Two years later, Ali came back to fight Larry Holmes. The word was he needed the money. Ali was 38-years old and long past his prime. But he lost a bunch of weight and looked pretty good as he entered the ring. He was always such a good talker that he convinced everyone — including himself, I suspect — that he could still be the Ali of old. Holmes destroyed him. It was awful to watch. Before the 11th round, Ali’s trainer and friend Angelo Dundee stopped the fight. Ali had not landed a solid punch on Holmes the entire fight.

It was over before that fight. It was certainly over afterward. But, even then, Ali had to fight one more time. His mind gave him a million reasons to try once more. He claimed that he had lost weight too fast for the Holmes fight. Medication had left him weak and sick. He had not prepared the way he KNEW he could prepare. The mind will come with a million pretenses to black out the realities of age. Ali just had to fight one more — and it might have been the saddest sporting event of the 20th Century. Ali fought Trevor Berbick in Nassau, with a cowbell someone found nearby used to end and begin rounds. Ali lost a 10-round decision that wasn’t close. Less than three years later, he was diagnosed with Parkinson’s.

Ali’s life in so many ways is bigger, bolder, more controversial, more entertaining, more awe-inspiring, more maddening — he was just bigger than life. But you could argue he just went through a more dramatic version of the cycle every great athlete goes through. Brilliance. Decline. Denial. Resurgence. More denial. I don’t know if Derek Jeter has anything left. I suspect he’s probably at the end as a shortstop and a regular player — I just don’t think his body has enough spring or durability left — but what do I know? His 2012 season surprised me, and it would be a fantastic story if he could return as a productive baseball player.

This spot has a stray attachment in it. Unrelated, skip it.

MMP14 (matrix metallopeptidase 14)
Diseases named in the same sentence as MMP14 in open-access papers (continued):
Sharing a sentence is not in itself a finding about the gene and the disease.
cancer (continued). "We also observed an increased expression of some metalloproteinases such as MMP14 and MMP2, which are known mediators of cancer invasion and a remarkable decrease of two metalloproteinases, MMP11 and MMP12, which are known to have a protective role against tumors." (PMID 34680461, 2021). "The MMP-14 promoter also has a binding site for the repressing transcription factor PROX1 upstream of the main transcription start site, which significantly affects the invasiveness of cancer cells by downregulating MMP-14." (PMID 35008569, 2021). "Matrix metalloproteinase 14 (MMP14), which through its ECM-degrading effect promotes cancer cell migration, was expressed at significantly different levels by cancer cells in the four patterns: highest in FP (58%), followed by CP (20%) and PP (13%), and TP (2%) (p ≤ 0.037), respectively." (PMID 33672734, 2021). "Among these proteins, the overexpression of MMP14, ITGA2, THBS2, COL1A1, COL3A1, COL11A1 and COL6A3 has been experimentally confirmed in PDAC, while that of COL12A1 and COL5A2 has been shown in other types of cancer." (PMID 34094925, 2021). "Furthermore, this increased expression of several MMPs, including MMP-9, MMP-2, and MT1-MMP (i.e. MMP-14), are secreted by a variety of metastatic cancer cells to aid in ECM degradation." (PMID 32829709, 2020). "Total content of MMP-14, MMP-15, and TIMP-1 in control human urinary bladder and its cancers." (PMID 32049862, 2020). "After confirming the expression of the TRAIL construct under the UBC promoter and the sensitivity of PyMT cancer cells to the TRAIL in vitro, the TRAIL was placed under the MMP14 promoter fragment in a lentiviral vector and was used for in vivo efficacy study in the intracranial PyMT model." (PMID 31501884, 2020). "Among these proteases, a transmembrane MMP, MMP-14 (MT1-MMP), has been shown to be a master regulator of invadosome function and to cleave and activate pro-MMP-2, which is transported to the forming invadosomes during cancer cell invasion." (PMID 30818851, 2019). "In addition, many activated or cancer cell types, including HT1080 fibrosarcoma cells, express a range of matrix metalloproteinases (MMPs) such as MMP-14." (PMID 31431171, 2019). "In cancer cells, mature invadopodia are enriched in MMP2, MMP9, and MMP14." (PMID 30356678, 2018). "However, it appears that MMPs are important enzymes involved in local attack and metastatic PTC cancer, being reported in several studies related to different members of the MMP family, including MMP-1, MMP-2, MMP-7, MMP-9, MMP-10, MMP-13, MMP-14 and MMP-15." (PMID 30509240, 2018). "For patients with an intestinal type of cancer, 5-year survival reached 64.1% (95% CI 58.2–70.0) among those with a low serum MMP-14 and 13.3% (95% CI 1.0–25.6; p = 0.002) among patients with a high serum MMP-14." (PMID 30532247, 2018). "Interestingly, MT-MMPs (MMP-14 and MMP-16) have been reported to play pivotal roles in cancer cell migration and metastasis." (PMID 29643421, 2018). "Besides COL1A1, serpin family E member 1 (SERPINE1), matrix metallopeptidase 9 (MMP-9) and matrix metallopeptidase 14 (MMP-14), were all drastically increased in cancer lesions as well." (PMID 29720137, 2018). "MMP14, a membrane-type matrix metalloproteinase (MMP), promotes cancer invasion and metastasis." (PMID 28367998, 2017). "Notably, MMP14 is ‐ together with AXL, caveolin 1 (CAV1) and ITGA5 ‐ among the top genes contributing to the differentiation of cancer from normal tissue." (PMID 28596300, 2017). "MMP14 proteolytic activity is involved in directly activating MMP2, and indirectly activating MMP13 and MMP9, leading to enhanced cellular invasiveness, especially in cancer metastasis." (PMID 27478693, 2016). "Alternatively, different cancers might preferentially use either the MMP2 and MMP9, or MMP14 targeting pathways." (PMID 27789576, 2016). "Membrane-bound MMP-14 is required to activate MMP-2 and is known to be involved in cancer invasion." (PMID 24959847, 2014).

But whenever the end comes for Jeter, you can be sure that others will see it before he does. Think of all he has accomplished in his amazing career. Think of all the doubters he silenced. Think of all the hurdles he overcame. Think of all the the times he was right about himself and others were wrong. You can expect Derek Jeter to come back with confidence, with certainty, with an intense belief that he will succeed again. Of course he will. It’s human nature.

Mets win 8th straight, Conforto and Flores HR to beat Giants

conforto
Getty Images
1 Comment

NEW YORK — Michael Conforto and the bats are booming. Jacob deGrom and the pitchers are peaking. And the defense is making the key plays.

A year after the New York Mets stamped themselves as serious contenders with a big winning streak in April, they’re rolling again.

“There’s not much that we’re not doing,” manager Terry Collins said.

Conforto and Wilmer Flores homered and the Mets won their eighth in a row, building an early lead for deGrom and holding off the San Francisco Giants 6-5 Saturday.